The future of farming is indoors and vertical, according to Jolanta Hardej who founded the company called FarmedHere. She says it's more efficient than outdoor, horizontal farming because the farmer can control the environment and utilize a lot more space.
“A 90,000-square-foot facility is really 150,000 of growing space,” says Hardej. “We control the temperature. We control the lighting. We control the humidity. So the plants have the perfect environment for growth.”
Her giant food production facility is located in a warehouse near Midway in suburban Bedford Park. She calls her company the nation's largest vertical farm.
“We started out growing basil as well as leafy greens, like arugula, kale, and now we're doing R&D on tomatoes, peppers, strawberries...essentially, you can grow a lot of different things.”
And Hardej says the Chicago area is the perfect environment for a boom in vertical farming.
“There's a huge food revolution in Chicago. People want to know what they eat; people want to eat locally. They buy in farmers markets. We have phenomenal stores. Whole Foods and Mariano's - they pay attention to food that's sourced locally.”
“You don't have to worry about insects; you don’t have to worry about floods or droughts,” said Blake Davis, a professor of sustainability and urban agriculture at the Illinois Institute of Technology.
He says a changing climate is leading to more uncertainty for traditional farmers, so they are increasingly taking their production inside. And he says that means food can be grown year-round, even during Chicago's harsh winters.
“We live in a climate that only supports growth a few months out of the year,” Davis says. “Indoors, the weather is immaterial so you can grow food year-round and have production year-round. Therefore, people can buy fresh food year-round.”
Many architects and some IIT students have dreamed up an urban landscape with high-rise vertical farms, but Davis says that's not financially feasible quite yet.
A vertical farm is the perfect reuse of a lot of empty industrial or warehouse buildings, according to Hardej.
“This was just [a] warehouse sitting here doing nothing. All of a sudden, we're creating jobs, paying taxes and putting the building to work,” she said.
Most vertical farms employ a soilless method of farming, where plant roots grow in nutrient-rich water. That means they can grow free of the insects or diseases that sometimes foment in soil.
“Our greens are grown without any chemicals, without any pesticides or herbicides. So you can eat them right out of the box. They consist of much more nutrients than any other plants,” Hardej said.
FarmedHere uses a growing method called aquaponics. It combines fish and plant farming into one interdependent system. Water with broken down fish waste is pumped over to fertilize the plants. The plants clean the water and send it back into the fish tanks. That means an aquaponic farm reuses nearly all of its water.
In the Back of the Yards neighborhood, a non-profit cooperative called The Plant houses aquaponic indoor farms on several floors of the building, and personifies Chicago's transition from hog butcher to potential vegetable grower of the world.
“We're standing in the former Buehler Brothers bacon and ham packing facility, this was a busy facility 24/7 making high-quality pork products for many years,” said Plant Executive Director John Edel.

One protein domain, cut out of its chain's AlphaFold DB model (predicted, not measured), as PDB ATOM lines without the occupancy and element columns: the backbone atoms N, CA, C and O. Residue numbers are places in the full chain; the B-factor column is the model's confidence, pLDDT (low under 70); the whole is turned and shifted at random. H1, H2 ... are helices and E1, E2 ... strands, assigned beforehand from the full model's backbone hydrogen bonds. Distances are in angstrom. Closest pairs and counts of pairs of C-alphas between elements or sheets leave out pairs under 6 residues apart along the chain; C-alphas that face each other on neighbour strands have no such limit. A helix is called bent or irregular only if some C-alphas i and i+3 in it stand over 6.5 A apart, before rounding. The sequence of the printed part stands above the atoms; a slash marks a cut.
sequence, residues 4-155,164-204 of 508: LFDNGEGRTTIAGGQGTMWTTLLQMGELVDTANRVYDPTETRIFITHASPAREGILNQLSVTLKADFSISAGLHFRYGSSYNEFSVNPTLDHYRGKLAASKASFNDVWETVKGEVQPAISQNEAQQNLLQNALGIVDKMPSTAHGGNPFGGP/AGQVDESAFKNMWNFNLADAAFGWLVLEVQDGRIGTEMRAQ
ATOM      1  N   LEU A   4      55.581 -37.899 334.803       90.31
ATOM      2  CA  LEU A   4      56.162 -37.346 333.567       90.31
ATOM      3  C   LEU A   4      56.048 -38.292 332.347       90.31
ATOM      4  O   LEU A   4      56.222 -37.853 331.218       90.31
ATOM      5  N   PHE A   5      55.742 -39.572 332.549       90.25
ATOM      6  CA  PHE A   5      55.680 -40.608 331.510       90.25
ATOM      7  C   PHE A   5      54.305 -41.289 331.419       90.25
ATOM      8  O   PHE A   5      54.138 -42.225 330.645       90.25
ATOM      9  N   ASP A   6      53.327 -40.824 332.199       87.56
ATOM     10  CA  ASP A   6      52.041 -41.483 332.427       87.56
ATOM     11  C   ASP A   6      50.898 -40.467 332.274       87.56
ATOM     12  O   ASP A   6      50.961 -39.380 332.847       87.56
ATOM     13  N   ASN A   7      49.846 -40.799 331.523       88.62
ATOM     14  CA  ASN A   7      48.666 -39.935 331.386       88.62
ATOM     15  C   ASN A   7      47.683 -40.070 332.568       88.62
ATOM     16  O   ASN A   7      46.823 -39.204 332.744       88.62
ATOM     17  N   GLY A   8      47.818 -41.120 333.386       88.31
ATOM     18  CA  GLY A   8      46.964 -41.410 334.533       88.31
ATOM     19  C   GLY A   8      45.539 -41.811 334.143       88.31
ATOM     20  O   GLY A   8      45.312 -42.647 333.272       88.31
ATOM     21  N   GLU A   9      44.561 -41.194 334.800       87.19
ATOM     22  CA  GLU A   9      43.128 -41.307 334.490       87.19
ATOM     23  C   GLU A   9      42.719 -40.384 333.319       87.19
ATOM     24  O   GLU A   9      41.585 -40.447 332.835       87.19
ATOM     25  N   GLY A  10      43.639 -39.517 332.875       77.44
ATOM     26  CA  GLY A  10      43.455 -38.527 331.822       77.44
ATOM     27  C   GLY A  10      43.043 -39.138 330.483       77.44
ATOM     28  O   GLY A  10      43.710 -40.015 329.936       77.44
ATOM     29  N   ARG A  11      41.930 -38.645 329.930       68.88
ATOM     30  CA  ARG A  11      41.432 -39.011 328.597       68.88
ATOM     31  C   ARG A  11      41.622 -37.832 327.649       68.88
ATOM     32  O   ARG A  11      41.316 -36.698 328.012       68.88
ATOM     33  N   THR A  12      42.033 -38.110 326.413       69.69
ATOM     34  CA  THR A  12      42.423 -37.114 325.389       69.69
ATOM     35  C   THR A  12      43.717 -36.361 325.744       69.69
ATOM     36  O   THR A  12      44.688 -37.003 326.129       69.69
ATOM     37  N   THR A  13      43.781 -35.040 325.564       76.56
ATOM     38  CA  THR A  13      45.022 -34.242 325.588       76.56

He says he plans to power his farm with a $3 million piece of machinery that creates energy from burning food waste.
“Mostly we'll use leftover scraps from grocery stores, some excess fat from the fat burning plant next door, and even some of the waste produced at the plant,” Edel said.
When it’s finished, he says it will provide enough energy to heat and cool the entire building, with enough left over to sell back to the power grid. He says the heavy overhead costs are not the only challenge faced by vertical farmers. The city has been slow to catch on to what they do.
“Establishing what an indoor farm is, how it should be regulated, licensed, and how it is different from an outdoor farm, that's the biggest challenge,” he said.
But the city has encouraged farming in a building millions of people pass through every year. O'Hare Airport may no longer be the world's busiest airport, but city officials say it is the only one with an indoor farm. And it seems fitting that, at a place that's all about aerodynamics, the method of farming is called aeroponics, where vegetables are planted in vertical towers.
“Every half hour, a pump turns on to shoot water to the top of the tower and it trickles down,” said Brad Maher, who runs the farm for O’Hare concessionaire HMSHost. “The plants' roots are in the tower.”
And he says the food is used at O’Hare’s various restaurants.
“We have Swiss chard, habanero peppers, edible flowers, chives, cherry tomatoes, different types of lettuce as well. It's a great. Setting up here, it's a peaceful getaway from the hustle and bustle of the airport.”
Maher says it takes about four to six weeks to grow vegetables at O'Hare's garden.
Hardej says it often takes longer than that to grow greens outside. Inside, she says she can harvest greens, like kale in 10 days. The quick cycle and a lack of heavy distribution costs keep her prices down in the face of expensive overhead, she said.
“That's the whole concept of growing local,” she said. “We harvest one day, deliver the next day.”
As utopian as vertical farming sounds, however, Davis admits you can't grow everything inside.
“There are a lot of cheap commodities, like potatoes and onions where it'd be difficult to figure out a way to grow indoors. Let the people in Kansas grow the wheat, and let the people in Idaho grow the potatoes. On the other hand, if you're looking for the freshest produce in the city, grow that next to the restaurant or down the street.”